By Ian Dunt
New evidence has been published which fundamentally undermines the government's arguments in favour of criminalising those who pay for sex.
The research comes from Vancouver and was conducted by the University of British Colombia. It found a direct correlation between criminalisation and increased violence against sex workers.
The research is highly problematic for the government, which intends to create a new offence of paying for sex with someone who is controlled for gain and introduce new powers to close brothels in the upcoming policing and crime bill.
"Evidence from Vancouver and the UK shows that criminalisation reinforced stigma and facilitates violence against sex workers," a spokesperson for the International Union of Sex Workers told politics.co.uk.
"We know that the government's policies in the policing and crime bill although they are described as intending to protect vulnerable women, they will in fact increase the level of violence sex workers experience - both indoors and out."
The new research follows a damaging report from the respected Economic and Social Research Council (ESRC) which found the majority of migrant workers in the UK sex industry were not forced or trafficked.
It also concluded that criminalising clients would not stop the sex industry and that it would be pushed underground, making it more difficult for migrants working in the UK sex industry to assert their rights in relation to both clients and employers.
Taken together, the research provides a devastating critique of the government's policy platform, which was based on an attempt to end the trafficking of women into the UK to work in the sex industry.
The Vancouver research found the factors causing a prevalence of violence could be "stemmed by decriminalising the sex industry".
According to the report's author, Professor Kate Shannon, factors such as being forced to service clients in cars or public places, inability to access drug treatment and a prior assault by police all correlated with violence against female sex workers.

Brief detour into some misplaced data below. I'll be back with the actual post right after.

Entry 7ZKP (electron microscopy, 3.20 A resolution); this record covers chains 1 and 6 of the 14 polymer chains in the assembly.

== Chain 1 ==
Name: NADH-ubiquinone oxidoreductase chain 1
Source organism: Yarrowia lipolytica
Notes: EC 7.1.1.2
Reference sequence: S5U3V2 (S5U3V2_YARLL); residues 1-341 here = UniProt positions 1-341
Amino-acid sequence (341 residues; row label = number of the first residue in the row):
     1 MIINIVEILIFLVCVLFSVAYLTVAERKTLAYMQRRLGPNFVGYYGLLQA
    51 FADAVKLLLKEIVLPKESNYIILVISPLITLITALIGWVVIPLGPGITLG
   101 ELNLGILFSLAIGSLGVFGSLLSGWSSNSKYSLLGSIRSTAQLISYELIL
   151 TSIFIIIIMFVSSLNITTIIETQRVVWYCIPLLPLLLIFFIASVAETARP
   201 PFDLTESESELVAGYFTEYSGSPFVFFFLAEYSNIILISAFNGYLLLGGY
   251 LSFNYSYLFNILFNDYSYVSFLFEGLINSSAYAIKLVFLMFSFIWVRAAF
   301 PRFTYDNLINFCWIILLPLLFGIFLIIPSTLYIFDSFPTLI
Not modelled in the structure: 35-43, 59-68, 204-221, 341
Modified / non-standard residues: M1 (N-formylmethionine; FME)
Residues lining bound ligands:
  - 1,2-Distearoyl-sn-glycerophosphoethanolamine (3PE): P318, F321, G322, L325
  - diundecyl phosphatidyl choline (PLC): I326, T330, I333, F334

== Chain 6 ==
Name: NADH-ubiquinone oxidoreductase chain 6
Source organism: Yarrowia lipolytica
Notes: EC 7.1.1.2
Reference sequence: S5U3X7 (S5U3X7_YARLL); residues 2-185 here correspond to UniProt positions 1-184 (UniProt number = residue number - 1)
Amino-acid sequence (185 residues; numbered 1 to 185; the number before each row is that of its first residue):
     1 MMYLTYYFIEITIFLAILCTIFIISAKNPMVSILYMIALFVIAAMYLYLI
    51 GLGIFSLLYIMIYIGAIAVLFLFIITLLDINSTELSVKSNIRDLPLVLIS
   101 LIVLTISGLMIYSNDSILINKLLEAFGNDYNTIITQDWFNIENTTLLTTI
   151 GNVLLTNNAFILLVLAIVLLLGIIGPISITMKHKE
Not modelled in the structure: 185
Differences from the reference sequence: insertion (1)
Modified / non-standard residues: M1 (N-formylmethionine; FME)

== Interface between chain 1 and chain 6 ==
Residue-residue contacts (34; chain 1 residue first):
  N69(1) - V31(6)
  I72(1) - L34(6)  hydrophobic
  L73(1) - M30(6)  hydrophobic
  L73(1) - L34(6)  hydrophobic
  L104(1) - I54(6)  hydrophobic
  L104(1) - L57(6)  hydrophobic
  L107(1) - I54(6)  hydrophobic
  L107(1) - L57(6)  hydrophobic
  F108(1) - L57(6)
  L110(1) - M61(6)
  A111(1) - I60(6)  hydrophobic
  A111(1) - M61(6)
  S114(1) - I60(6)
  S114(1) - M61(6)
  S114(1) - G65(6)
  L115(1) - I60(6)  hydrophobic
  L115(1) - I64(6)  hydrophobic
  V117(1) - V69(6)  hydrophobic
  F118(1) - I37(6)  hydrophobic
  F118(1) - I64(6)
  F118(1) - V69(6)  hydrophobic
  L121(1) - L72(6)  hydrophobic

"The persistent relationship between enforcement of prostitution and drug use policies (eg confiscation of drug use paraphernalia without arrest, and enforced displacement to outlying areas) suggests that criminalisation may enhance the likelihood of violence against street-based female sex workers," Professor Shannon said.
Over half of participants (57 per cent) had experienced violence at least once in the 18-month follow-up period, from the first question session. Almost four in ten (38 per cent) reported physical violence, a quarter (25 per cent) reported rape, and three in ten (30 per cent) said their clients had been violent towards them.
"The findings support global calls to remove criminal sanctions targeting sex workers," Professor Shannon said.
A Home Office spokesman told politics.co.uk: "We want to offer greater protection to this very vulnerable and exploited group of people. To do this we need to focus attention on the people who buy sex so that they'll think twice about who they are buying sex from.
"But we also want to help those wanting to leave prostitution. This is one of the key aspects of the government's Prostitution Strategy which we are continuing to implement."
The policing and crime bill is currently at committee stage in the Lords.